It’s hard to live up to the hype. After Giles redshirted last season in Sacramento, the buzz surrounding the 20-year-old reached a fever pitch before he ever played a minute in the NBA. It only grew after he posted a solid summer league and preseason.

Giles wants to be great. He has worked hard just to be able to step on the court, but like most young players, the mental aspect of the game is getting in the way. He’s playing too fast and compounding his mistakes by forcing the action.

The former top prep prospect played in 10 of the first 14 games for the Kings, averaging 4.4 points and 3.0 rebounds in 10.3 minutes per night. His numbers were limited because of foul and turnover trouble, as well as an abundance of big bodies on the roster in Sacramento.

After seeing very limited time over the last eight games, the Kings sent Giles to the G League on Sunday. He dominated the action, scoring 30 points in just 23 minutes.

Being sent down to the G League usually can go one of two ways with a young player. They either accept the opportunity and try to improve their game, or they sulk and it becomes a negative in their development.

For Giles, it seemed to wake him up and motivate him to find his game quickly at the NBA level when given a chance.

“It gave me a new charge, a new energy, just playing where I was at,” Giles said of his stint in Stockton. “I got some things done, but it just kind of set off a different fire in me to just do what I want to do up here. I’m just trying to be up here.”

The way the Kings currently are playing, everyone has an opportunity to shine during a game. The uptempo style creates an abundance of shots. So far this season, the Kings have shared the wealth, and everyone has had an chance to shine.

Giles can easily fit into this style of play. He’s athletic and strong, and his ability to create for others eventually will help open up the floor.

[RELATED: Two positives, two negatives from Kings' win over the Spurs]

Against the Spurs, Giles finished with a career-best 12 points and added six rebounds in 16 minutes of play. He also played solid defense on All-Star LaMarcus Aldridge.

“It was great,” De’Aaron Fox said of Giles’ performance. “He was real comfortable, real confident. Sometimes that’s really all you need. Sometimes it’s all about confidence.”

The Kings have a three-day break in the schedule to rest up and work out some of the kinks. When the team hits the road for a back-to-back in Memphis and Houston later in the week, don’t be surprised to see Giles in the rotation and building off his strong performance against the Spurs.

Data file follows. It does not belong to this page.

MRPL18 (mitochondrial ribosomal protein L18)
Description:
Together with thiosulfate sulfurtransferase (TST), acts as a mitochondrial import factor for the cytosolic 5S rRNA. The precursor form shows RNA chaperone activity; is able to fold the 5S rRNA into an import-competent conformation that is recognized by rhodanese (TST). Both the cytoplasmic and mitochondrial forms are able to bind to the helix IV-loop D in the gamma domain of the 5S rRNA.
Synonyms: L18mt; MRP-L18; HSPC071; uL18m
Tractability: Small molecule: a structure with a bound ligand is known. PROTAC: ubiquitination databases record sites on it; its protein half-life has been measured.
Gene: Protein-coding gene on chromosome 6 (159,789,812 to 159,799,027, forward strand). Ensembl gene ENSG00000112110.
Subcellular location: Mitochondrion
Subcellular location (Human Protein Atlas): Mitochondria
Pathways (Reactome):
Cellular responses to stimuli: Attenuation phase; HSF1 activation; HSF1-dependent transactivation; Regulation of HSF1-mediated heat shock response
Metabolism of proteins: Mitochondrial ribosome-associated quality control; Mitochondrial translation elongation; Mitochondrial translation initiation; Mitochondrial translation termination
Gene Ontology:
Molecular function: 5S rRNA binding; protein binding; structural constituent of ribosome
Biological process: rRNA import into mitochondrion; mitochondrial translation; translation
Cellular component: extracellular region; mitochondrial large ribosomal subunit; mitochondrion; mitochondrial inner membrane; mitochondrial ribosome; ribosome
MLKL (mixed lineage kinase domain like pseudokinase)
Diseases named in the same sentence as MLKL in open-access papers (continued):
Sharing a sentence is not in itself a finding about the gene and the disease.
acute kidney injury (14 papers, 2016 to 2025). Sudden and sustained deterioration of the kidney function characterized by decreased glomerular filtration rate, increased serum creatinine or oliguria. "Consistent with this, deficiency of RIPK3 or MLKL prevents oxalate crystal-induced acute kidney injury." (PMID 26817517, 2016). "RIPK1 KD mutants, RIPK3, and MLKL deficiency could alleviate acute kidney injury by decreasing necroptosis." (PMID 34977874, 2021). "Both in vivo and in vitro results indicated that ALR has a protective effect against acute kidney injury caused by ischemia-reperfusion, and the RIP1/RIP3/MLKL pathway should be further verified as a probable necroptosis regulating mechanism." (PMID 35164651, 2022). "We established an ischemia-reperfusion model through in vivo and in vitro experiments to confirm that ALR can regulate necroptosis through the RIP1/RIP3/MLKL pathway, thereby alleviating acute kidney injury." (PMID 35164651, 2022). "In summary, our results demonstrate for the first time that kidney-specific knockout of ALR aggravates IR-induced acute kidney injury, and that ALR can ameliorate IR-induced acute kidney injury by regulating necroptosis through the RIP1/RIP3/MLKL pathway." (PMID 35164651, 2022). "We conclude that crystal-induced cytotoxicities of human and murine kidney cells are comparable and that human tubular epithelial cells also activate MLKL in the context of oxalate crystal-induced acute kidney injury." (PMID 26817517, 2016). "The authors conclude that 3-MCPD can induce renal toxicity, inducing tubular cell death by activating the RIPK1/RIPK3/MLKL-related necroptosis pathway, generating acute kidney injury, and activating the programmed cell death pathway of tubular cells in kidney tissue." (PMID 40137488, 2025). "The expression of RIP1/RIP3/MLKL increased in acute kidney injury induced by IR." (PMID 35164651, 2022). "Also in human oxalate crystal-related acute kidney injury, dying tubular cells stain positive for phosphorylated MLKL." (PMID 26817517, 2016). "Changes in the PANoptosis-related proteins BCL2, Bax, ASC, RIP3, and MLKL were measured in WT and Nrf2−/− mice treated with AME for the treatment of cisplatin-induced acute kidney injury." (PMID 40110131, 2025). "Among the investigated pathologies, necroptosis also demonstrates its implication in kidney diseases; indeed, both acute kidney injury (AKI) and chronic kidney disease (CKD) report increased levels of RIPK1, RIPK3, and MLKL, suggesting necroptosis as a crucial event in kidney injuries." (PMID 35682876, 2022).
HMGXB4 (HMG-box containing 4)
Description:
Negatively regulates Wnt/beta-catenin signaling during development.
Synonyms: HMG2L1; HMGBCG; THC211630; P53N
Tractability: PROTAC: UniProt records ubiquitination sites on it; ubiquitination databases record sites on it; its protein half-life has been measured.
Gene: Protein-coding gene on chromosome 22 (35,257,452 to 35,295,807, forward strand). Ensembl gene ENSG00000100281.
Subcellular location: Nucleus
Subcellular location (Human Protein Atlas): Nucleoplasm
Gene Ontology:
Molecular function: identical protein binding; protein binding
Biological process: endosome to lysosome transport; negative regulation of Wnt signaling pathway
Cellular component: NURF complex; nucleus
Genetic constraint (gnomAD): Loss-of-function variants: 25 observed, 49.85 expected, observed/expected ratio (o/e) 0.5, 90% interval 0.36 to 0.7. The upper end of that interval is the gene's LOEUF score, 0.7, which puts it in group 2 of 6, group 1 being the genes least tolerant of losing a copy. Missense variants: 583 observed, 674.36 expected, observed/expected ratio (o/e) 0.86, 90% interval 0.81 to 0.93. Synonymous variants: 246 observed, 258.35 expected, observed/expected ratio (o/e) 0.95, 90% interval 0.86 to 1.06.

Kings team up with American Red Cross to aid victims of the Camp Fire


Kings team up with American Red Cross to aid victims of the Camp Fire

SACRAMENTO -- A little over two years after its opening, Golden 1 Center continues to be the centerpiece of Sacramento. For the last few days, the home of the Kings has been under siege by invading smoke from the Camp Fire that has destroyed most of the city of Paradise, California, some 90 miles north of Sacramento.

During the loss to the Lakers on Saturday evening, LeBron James and other Lakers players commented on the smoke inside the building. But during Monday evening’s victory over the San Antonio Spurs, the air was close to normal in the 17,000 seat arena.

The Kings have been working overtime to process and remove smoke from inside the building. It’s an ongoing challenge that required the team to bring in heavy machinery, including additional HVAC units and carbon filters, to properly control the air quality in the arena. 

During shootaround on Monday, Golden 1 Center looked mostly clear with giant machines humming in the background. Smoke started to roll into Sacramento in the early afternoon, but the team was successful in keeping most of the unhealthy air outside throughout the game. 

According to the Sacramento Bee, the 125,000 acre Camp Fire is 35 percent contained. It has consumed 7,600 structures and the death count is currently at 42, with hundreds still missing and thousands left homeless.

The Kings are accepting donations on behalf of the American Red Cross and will match up to the first $15,000. In addition, the team’s staff is spending time calling Kings fans to help drive the fundraising initiative.

According to the team, Golden 1 Center visitors can donate directly to the Red Cross at Local Eats stands during concerts, games and events. Additionally, at an upcoming Kings game, the Kings Foundation 50/50 Raffle proceeds will directly benefit the American Red Cross.